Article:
• WPF – simply awesome: a new paradigm in GUI design with great promise
  • SilverLight – a whole new web experience, both for developers and consumers
  • IIS 7.0 – looks substantially easier and more functional
  • Entity Data Model – not ready yet but will be soon and another paradigm shift
  • Visual Studio 2008 – should be RTMing this month. If you want to do any of the above, you’ve got to have the right tools.

I’m sure there’s more, but I am brain fried and butt dead. Check back often, I expect lots of new posts in the near future as I work through all this stuff.

Live Blogging VSLive! Austin – Day 3

November 14, 2007 Comments off

10:10am – Keynote:

The keynote this morning was “Take on your toughest challenges with Visual Studio 2008” by Sam Gavitt of Microsoft. The presentation was a practically oriented tour of Visual Studio 2008 ad its new features and capabilities. Some stuff we’ve already heard and seen, but this presentation was very solid. As usual, here are some highlight bullets:

  • VS is focused on three areas: User Experience, Collaboration, and Productivity.
  • Should be shipping via MSDN any day now – not to self: subscribe to MSDN!

Sam’s “Top Ten Reasons to Switch to Visual Studio 2008″ (with apologies to David Letterman):

  • WPF Integration and Interoperability
  • C# and VB language improvements
  • New HTML Designer
  • JavaScript Debugging
  • WCF/WF Integration
  • AJAX Integration
  • Unit Testing
  • Integrated Office Development
  • LINQ
  • Multi-Platform Targeting

These are definitely cool features, but I disagree on the last one. Multi-platform targeting (the ability to target code for any version of 2.0, 30, or 3.5) is a great feature, but it is not a reason to switch to VS: it the solution to a reason not to switch. LINQ is absolutely king: the absolutely best new language feature I’ve ever seen, period. Along with WPF and the promise of the Entity Data Model, LINQ represents a shift to Declarative programming. It will improve code readability, increase productivity, and result in significantly less code. If you really want to (and are stubborn) you can use LINQ in VS2005, but you get no real help from VS for using it. Switch to VS2008 and you get cool stuff like Intellisense and LINQ object creation. LINQ alone is worth the price of admission.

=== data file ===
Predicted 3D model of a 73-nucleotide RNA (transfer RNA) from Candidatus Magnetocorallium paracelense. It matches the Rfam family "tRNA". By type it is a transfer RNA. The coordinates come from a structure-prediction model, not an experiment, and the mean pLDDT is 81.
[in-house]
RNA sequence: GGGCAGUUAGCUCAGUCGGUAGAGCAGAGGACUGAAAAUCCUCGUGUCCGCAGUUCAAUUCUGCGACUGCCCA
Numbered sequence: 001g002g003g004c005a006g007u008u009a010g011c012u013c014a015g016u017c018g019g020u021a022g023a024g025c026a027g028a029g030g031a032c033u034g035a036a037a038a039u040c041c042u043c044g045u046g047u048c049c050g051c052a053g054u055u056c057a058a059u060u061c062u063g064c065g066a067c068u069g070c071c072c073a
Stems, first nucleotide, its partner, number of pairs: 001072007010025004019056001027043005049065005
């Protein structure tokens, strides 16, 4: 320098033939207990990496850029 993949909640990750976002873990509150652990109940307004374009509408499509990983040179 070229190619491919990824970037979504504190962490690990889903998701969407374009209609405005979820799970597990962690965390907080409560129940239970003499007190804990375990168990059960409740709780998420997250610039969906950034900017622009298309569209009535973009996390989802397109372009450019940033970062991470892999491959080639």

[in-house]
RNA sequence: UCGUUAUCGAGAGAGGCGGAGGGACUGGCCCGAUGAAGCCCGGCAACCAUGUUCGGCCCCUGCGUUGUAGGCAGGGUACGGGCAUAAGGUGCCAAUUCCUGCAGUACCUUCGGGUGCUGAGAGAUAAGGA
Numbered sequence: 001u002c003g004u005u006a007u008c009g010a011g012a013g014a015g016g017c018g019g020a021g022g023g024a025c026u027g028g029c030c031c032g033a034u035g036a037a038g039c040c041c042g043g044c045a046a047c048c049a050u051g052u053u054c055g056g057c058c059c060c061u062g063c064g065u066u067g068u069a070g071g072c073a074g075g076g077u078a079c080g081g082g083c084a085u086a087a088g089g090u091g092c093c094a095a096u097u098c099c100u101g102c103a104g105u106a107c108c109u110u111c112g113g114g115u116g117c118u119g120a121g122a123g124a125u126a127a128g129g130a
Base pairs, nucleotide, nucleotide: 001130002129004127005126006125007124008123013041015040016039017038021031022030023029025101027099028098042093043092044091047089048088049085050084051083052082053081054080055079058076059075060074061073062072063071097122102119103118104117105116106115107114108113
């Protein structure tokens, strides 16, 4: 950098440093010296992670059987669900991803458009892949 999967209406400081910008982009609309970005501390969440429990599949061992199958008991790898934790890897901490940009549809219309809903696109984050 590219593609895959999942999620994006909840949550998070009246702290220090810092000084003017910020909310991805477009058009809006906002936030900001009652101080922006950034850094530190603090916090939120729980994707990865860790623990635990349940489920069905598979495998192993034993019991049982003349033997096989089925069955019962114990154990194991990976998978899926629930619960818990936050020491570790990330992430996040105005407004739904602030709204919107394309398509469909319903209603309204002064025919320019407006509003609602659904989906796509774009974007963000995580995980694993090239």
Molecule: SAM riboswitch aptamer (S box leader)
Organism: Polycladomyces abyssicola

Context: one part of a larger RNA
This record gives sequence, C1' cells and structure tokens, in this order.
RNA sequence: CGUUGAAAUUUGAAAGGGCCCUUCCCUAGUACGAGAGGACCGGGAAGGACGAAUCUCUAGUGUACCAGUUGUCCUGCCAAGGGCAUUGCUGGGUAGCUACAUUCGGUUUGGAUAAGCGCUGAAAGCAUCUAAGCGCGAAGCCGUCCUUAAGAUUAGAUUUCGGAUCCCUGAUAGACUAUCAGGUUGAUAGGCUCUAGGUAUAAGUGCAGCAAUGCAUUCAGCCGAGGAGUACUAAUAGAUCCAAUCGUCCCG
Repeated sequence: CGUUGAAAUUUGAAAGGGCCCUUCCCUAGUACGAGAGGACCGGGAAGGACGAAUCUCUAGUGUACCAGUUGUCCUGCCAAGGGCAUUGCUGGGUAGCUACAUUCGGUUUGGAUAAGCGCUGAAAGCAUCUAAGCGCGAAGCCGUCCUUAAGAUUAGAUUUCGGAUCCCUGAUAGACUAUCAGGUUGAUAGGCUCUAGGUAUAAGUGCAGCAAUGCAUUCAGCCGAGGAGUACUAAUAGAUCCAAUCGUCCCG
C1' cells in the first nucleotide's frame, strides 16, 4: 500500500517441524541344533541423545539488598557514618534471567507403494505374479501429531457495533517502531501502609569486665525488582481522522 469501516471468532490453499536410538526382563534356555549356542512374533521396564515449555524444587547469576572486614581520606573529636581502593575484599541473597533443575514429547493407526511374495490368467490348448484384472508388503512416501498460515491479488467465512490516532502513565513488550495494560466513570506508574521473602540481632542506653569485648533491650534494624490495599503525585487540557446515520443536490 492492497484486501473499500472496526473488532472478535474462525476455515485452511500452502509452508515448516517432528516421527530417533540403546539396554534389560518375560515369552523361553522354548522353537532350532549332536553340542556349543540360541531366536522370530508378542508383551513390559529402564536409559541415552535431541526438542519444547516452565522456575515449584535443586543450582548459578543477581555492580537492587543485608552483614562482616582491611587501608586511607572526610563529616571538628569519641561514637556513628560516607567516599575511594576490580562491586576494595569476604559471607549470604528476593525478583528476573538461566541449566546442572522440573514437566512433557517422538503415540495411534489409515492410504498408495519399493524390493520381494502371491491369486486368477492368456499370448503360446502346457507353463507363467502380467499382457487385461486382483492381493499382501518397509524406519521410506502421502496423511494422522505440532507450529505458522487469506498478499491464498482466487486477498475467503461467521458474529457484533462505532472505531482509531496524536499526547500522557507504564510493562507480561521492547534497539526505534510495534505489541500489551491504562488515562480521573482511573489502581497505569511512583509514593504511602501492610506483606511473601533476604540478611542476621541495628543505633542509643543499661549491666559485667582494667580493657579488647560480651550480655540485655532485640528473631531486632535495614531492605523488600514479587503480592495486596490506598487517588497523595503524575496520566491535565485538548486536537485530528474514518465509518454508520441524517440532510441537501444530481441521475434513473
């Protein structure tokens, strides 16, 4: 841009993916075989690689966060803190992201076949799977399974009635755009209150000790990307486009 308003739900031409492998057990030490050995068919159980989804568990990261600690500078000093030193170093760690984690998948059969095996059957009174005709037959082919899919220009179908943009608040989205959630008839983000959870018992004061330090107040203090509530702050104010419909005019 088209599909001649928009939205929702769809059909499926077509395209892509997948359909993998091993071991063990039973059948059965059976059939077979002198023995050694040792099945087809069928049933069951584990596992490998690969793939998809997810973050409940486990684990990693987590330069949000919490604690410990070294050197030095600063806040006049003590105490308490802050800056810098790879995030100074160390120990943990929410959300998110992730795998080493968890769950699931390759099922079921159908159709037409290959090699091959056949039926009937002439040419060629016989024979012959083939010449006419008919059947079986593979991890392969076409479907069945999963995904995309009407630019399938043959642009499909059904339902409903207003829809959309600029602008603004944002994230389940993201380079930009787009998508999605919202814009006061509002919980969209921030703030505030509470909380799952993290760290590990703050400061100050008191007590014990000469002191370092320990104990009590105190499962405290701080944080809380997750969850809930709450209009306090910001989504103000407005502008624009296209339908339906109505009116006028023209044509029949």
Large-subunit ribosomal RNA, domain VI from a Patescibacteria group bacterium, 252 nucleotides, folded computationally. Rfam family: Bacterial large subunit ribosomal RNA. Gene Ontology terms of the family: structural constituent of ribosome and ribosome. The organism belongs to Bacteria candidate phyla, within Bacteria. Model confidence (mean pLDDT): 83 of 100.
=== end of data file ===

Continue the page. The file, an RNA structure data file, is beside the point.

Web Application Stuff:

  • CSS Editing is greatly enhanced
  • CSS now has Intellisense
  • CSS Intellisense is also available in ASP.NET code
  • Tons of new file templates
  • JavaScript syntax highlighting
  • JavaScript Intellisense
  • JavaScript debugging
  • AJAX is SUPER easy in VS2008 – the demo blew me away

Windows Application Stuff:

Most of the stuff he talked about I’ve already posted a bunch on, namely WPF, VS, and Blend Coolness (but remember that Blend is not part of VS). He did briefly touch on WCF and WF integration, which I think is going to be valuable.

Office Integration Stuff:

OK, this is very very cool: Office development tools are now part of VS. You can add toolstrip buttons and features in Office products from your application. You can generate Office docs from your app. You can even create and embed your own Forms, including WPF stuff, in other Office apps. This sort of extension capabilities used to be a specialty in its own right and required specific training and tools: now anyone can do it, and it is slick.

11:37am update:

Just attended a session entitled “C#3.0 and LINQ Under-the-Hood” by Richard Hale Shaw. Richard has such a depth of knowledge that he is sometimes hard to follow, just because of the sheer amount of information he is capable of imparting. Truthfully, he didn’t talk much about LINQ at all, but rather he really got into the nitty gritty of the C# components that go into making LINQ possible.

Extension Methods:

A great technology that is going to be very useful, primarily for readability and productivity.

  • Add helper methods to classes you can’t extend
  • Operate on variables as thought he methods belonged to the actual class
  • The class name of the defining class is irrelevant, but it must be static and must be within appropriate scope